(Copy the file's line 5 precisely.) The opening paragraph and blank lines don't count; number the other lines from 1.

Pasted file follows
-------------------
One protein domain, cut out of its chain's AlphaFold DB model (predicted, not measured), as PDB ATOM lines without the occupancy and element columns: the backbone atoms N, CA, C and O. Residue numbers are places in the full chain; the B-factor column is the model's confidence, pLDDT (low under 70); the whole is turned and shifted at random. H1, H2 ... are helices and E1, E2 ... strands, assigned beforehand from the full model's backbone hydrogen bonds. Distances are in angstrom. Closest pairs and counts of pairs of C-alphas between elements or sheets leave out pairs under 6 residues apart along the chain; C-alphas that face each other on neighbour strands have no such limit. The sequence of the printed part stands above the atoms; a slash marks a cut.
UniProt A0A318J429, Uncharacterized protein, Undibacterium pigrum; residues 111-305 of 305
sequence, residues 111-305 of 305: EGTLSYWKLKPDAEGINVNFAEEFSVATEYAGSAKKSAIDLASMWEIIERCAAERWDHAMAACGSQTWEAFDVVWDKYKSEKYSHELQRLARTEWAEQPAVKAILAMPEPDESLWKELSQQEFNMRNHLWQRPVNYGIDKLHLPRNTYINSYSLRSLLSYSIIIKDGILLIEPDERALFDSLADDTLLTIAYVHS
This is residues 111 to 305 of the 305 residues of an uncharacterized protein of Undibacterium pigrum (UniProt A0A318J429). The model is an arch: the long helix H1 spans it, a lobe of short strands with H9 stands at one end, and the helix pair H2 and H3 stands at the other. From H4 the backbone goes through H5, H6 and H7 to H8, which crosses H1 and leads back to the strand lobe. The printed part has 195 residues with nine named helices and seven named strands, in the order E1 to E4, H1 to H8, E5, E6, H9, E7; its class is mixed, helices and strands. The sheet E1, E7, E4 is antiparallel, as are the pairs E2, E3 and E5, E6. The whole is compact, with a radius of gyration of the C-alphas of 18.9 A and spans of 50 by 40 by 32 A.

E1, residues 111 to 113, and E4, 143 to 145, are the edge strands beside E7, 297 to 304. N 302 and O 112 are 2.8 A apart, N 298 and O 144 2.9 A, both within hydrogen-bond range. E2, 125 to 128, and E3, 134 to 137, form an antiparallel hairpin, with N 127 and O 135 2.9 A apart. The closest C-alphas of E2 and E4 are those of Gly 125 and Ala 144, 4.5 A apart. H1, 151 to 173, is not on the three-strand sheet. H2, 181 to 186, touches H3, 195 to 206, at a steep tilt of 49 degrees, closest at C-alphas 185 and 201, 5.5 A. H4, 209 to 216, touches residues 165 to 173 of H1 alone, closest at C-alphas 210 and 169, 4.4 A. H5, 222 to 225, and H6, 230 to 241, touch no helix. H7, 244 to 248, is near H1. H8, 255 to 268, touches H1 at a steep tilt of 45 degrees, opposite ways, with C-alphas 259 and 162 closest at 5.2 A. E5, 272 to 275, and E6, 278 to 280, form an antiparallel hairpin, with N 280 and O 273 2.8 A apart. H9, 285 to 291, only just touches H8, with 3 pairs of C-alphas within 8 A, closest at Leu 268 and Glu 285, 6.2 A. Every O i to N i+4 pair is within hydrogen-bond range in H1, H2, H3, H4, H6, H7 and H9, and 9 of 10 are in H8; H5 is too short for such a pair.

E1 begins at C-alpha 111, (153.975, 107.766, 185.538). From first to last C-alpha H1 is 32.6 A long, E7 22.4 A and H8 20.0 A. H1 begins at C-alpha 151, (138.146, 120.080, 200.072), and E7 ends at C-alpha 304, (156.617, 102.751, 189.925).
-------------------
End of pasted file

E1 begins at C-alpha 111, (153.975, 107.766, 185.538). From first to last C-alpha H1 is 32.6 A long, E7 22.4 A and H8 20.0 A. H1 begins at C-alpha 151, (138.146, 120.080, 200.072), and E7 ends at C-alpha 304, (156.617, 102.751, 189.925).